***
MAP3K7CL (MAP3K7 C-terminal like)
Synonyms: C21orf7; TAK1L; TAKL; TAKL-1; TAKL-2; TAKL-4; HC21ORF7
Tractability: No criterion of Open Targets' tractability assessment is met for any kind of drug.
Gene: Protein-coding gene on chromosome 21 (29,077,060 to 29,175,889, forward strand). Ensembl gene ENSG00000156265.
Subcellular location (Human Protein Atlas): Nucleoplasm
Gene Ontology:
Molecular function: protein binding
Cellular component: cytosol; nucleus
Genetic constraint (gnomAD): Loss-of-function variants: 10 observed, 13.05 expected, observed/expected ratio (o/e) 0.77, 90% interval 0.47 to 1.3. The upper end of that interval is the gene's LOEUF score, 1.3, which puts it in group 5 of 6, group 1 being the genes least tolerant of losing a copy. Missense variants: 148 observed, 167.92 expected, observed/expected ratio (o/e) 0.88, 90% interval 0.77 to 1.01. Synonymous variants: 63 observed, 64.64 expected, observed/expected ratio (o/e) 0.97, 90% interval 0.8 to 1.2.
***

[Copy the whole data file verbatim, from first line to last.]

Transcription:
MAP3K7CL (MAP3K7 C-terminal like)
Synonyms: C21orf7; TAK1L; TAKL; TAKL-1; TAKL-2; TAKL-4; HC21ORF7
Tractability: No criterion of Open Targets' tractability assessment is met for any kind of drug.
Gene: Protein-coding gene on chromosome 21 (29,077,060 to 29,175,889, forward strand). Ensembl gene ENSG00000156265.
Subcellular location (Human Protein Atlas): Nucleoplasm
Gene Ontology:
Molecular function: protein binding
Cellular component: cytosol; nucleus
Genetic constraint (gnomAD): Loss-of-function variants: 10 observed, 13.05 expected, observed/expected ratio (o/e) 0.77, 90% interval 0.47 to 1.3. The upper end of that interval is the gene's LOEUF score, 1.3, which puts it in group 5 of 6, group 1 being the genes least tolerant of losing a copy. Missense variants: 148 observed, 167.92 expected, observed/expected ratio (o/e) 0.88, 90% interval 0.77 to 1.01. Synonymous variants: 63 observed, 64.64 expected, observed/expected ratio (o/e) 0.97, 90% interval 0.8 to 1.2.